Bakarina’s ‘council’ scenes are a stroke of genius – different aspects of her personality are personified at a dimly lit table inside her head, discussing what her upcoming action should be to avoid doom. Bakarina becomes a wholesome, loveable person almost by a stroke of luck, as all she’s got to do to avoid becoming the villain is ‘be nice’. The hilarious mishaps her overthinking puts her into makes up much of the comedy of the series. The opening episode’s ‘Here’s Johnny!’ sequence still takes the cake of the most riotous of misunderstandings, but the series continues to show her gardening skills, climbing finesse and love of running coming in handy as she woos the different men and women of the game.


Unless you’re reading this in a future where same-sex relationships have been normalised, you might be catching onto something. Bakarina doesn’t stop at worming her way into the heart’s of the men, but the women too, and all by being the same person she has always been. What makes this reverse harem so wonderful is intrinsically tied to the bisexuality of it all; she isn’t targeting her affection; she isn’t completing ‘quests’ and being rewarded by love; she is merely being nice, kind, and unanimously so. And, rather than purely physical qualities, all that it takes is kindness to seduce many of these characters. Is it a meta-commentary on the cheapness of the genre? Perhaps. But it’s feel-good and, in Bakarina’s obliviousness to it all, hilarious. She’s got other things on her mind than feelings!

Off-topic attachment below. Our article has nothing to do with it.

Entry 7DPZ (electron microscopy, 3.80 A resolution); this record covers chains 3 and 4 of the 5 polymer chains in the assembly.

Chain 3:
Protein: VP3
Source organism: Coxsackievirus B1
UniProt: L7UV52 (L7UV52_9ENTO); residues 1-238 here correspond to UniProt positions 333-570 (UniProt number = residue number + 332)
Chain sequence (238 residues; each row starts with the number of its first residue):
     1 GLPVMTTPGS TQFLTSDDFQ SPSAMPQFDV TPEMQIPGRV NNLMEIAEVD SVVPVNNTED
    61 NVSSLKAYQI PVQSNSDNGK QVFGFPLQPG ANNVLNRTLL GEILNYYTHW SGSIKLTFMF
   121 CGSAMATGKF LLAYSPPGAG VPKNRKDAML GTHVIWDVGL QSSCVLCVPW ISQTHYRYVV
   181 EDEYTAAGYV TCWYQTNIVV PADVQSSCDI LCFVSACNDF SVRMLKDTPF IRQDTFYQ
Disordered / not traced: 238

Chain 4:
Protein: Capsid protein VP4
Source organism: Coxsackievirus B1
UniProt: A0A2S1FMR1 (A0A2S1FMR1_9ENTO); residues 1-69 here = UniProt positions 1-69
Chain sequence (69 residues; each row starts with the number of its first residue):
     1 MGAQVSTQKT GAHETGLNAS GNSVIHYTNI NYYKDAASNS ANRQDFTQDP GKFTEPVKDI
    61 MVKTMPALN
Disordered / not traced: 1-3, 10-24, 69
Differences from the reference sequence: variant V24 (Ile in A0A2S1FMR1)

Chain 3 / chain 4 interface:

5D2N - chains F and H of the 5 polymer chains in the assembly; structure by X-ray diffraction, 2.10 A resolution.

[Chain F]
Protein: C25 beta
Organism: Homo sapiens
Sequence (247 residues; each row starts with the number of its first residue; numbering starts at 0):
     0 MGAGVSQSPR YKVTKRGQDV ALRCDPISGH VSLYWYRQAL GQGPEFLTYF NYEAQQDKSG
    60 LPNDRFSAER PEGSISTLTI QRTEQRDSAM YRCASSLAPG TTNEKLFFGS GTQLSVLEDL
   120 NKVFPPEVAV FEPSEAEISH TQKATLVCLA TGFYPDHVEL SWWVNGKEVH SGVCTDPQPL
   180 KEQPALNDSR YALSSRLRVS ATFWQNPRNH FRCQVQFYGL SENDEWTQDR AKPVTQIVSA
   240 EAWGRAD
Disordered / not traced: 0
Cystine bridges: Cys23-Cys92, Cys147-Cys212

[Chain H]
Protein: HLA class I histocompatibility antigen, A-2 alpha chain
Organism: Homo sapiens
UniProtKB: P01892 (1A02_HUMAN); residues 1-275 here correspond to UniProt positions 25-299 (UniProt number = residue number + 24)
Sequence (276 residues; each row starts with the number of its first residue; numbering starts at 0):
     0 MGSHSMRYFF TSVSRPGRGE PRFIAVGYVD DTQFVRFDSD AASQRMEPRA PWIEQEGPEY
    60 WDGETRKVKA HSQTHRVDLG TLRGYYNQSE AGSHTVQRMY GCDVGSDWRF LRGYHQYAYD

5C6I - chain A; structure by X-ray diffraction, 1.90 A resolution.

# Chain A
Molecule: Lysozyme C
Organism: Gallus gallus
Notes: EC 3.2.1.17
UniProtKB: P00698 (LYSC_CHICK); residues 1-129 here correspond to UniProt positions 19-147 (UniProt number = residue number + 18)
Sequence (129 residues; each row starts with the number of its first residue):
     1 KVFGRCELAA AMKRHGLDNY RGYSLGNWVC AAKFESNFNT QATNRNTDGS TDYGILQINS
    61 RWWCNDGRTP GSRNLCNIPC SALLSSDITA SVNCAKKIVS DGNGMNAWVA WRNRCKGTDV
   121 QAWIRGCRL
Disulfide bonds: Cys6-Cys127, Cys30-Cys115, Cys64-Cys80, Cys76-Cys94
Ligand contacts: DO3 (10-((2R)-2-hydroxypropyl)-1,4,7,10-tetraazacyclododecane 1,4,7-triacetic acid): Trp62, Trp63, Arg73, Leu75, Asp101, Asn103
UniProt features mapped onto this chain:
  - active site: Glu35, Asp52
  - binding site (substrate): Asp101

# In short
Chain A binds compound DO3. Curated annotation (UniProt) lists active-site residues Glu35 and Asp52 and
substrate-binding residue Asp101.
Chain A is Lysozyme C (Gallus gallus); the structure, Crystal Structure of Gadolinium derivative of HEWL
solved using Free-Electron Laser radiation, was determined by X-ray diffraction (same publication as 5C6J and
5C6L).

Thankfully, the anime doesn’t last long in the childhood years. Even though jolly good fun, I was always on edge that the series may accidentally fall into an uncomfortable trap in romancing children together when one is in fact 17 years old (in their head?), and, more importantly, this means that the banter is ramped up. Geordo, the slightly creepy boy to whom Bakarina is betrothed, has feelings for her and wants to take advantage of his position, but the cast comically sidetrack him – particularly Keith, Bakarina’s adopted brother, who has had feelings for her since a similar age, and definitely Bakarina herself, who is convinced that Geordo is just a playboy and is really looking for the game’s actual protagonist, Maria, and reminds him constantly that he can break off the engagement. Mary, the betrothed of Alan, is the most rambunctious of all the group and makes no qualms at all about her feelings, and her ‘battle’ with the rest of the group is hilarious; amusingly Alan himself, who Bakarina is attempting to get Mary with to avoid a personal ‘doom end’, but Alan is tsundere for Bakarina! Sophia gets the most development of the cast due to her shared interests with Bakarina, and despite her feelings for her, is still willing to wingman for her brother, Nicol. But, best of all, is the introduction of Maria.